YouTube protected by DMCA in Viacom lawsuit, judge rules

By on April 19, 2013, 5:00 PM

A federal judge has ruled in favor of YouTube once more, shooting down claims made by Viacom that the Google-owned video service infringes on its intellectual property. Judge Stanton agreed with Google that it was protected under the "Safe Harbor" provisions of the DMCA.

At the heart of the matter was a never-ending stream of YouTube videos originating from various Viacom properties, including the "The Daily Show" and "SpongeBob SquarePants". As the parent company of Paramount Pictures, Viacom also owns numerous other content outlets like Spike, Nickelodeon, MTV and Comedy Central.

Viacom had originally sued YouTube in 2007, citing rampant, "intentional" piracy of their video content. After a three-year legal battle, the court ruled in favor of YouTube in 2010. However, troubled that the ruling would "completely destroy" copyrights, Viacom invoked its right to appeal, prompting yet another look at the intellectual property case.

"This ruling ignores the opinions of the higher courts and completely disregards the rights of creative artists," Viacom said in response to the latest ruling. "We continue to believe that a jury should weigh the facts of this case and the overwhelming evidence that YouTube willfully infringed on our rights, and we intend to appeal the decision."

On the other hand, Google said, "The court correctly rejected Viacom’s lawsuit against YouTube, reaffirming that Congress got it right when it comes to copyright on the Internet."

Not surprisingly, Viacom intends to once again appeal the decision.

Judge Stanton ruled that the burden of determining whether or not videos uploaded to YouTube are subject to copyright is an intractable task for the company -- one of the cornerstones of its defense. Viacom though, Stanton ruled, should be the one responsible for reporting unauthorized content to YouTube.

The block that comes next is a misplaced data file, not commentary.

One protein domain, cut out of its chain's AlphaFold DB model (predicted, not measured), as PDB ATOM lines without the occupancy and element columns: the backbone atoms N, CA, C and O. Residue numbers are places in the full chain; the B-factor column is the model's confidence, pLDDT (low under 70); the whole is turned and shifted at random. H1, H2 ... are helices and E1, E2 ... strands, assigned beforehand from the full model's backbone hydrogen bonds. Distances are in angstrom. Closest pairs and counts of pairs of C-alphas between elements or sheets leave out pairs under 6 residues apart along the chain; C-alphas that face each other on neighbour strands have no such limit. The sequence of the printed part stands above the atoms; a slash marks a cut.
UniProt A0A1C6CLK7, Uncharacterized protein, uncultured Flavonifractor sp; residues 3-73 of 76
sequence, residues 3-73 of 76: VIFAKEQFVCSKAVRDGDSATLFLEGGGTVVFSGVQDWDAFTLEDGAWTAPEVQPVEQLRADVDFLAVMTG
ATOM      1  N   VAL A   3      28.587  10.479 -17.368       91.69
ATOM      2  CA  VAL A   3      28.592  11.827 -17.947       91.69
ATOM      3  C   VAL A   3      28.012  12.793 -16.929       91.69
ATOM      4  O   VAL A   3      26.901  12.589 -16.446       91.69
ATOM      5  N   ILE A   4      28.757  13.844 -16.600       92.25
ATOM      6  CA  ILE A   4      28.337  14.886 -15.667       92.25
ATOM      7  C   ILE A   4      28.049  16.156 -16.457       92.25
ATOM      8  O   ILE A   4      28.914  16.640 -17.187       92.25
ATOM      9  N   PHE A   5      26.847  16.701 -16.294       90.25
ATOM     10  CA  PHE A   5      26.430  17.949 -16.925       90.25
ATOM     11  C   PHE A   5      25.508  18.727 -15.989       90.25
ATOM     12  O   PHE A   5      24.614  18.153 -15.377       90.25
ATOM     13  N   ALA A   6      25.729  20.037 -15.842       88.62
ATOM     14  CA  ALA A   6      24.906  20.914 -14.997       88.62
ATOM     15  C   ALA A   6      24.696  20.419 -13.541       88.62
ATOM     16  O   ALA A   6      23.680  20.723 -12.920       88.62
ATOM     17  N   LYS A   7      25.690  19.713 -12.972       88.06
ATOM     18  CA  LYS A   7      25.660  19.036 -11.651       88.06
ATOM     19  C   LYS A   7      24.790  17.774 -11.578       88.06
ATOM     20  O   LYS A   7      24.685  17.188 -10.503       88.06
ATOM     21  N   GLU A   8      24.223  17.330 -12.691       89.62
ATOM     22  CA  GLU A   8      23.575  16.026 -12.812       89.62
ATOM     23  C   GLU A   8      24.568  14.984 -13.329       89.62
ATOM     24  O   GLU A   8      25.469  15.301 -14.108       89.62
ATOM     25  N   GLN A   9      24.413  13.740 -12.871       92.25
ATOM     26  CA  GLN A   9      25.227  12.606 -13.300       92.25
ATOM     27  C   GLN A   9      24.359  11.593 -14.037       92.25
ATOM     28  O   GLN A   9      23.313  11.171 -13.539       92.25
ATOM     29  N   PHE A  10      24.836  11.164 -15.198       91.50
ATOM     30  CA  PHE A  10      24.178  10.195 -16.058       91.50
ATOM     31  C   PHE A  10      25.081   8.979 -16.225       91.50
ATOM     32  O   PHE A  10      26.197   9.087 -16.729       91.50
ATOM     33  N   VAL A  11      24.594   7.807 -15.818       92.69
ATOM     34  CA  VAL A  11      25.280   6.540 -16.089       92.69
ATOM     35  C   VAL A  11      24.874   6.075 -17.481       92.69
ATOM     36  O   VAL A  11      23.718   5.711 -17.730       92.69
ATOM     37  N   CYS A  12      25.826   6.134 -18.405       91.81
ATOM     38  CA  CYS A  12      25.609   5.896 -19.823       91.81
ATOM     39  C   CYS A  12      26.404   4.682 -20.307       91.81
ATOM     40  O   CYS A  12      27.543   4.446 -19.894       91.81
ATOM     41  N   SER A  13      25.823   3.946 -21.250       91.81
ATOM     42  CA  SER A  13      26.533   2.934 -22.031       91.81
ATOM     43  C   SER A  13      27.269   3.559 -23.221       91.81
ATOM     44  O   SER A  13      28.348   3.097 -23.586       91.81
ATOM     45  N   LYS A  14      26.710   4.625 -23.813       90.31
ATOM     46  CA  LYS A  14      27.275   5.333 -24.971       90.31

Although Viacom and YouTube have remained embroiled in legal accusations, the two have managed to find some common ground over the years. A deal was struck between the two companies, allowing YouTube to stream Paramount movies in a rental-style service. Meanwhile, YouTube deployed and continues to improve upon its anti-piracy filter.

User Comments: 2

Got something to say? Post a comment
1 person liked this | NTAPRO NTAPRO said:

Yay., now I can upload south park clips again

Seemed like I would get warned while uploading the video all those years ago xD

Cycloid Torus Cycloid Torus said:

So, how far has the anti-piracy filter come? Is this quantifiable in any way? If stuff that gets uploaded that ought not, YouTube yanks it on notice if the filter fails. Sounds like it works to me.

Personal rule, I won't upload content I do not originate to anyone, anytime, anywhere. Why would I steal it for others? However, I will sample content if it is available from any legitimate source. I use Crackle, Hulu, Internet Archive and YouTube. I understand that Viacom and others do not want to feel they are being cheated, but honestly, YouTube is my least favorite source. I do not see why Viacom / NBC/ etc are upset about the glitchy, grainy copies which may be available. If I like anything I find on YouTube then I rent it, borrow it from the library, or buy a used copy (Amazon and Ebay). It is worth noting that, being rather underemployed, I would never buy at full retail. Nope, never. Why? Because is way overpriced. Of course, your consumption habits may vary.

Load all comments...

Add New Comment

TechSpot Members
Login or sign up for free,
it takes about 30 seconds.
You may also...
Get complete access to the TechSpot community. Join thousands of technology enthusiasts that contribute and share knowledge in our forum. Get a private inbox, upload your own photo gallery and more.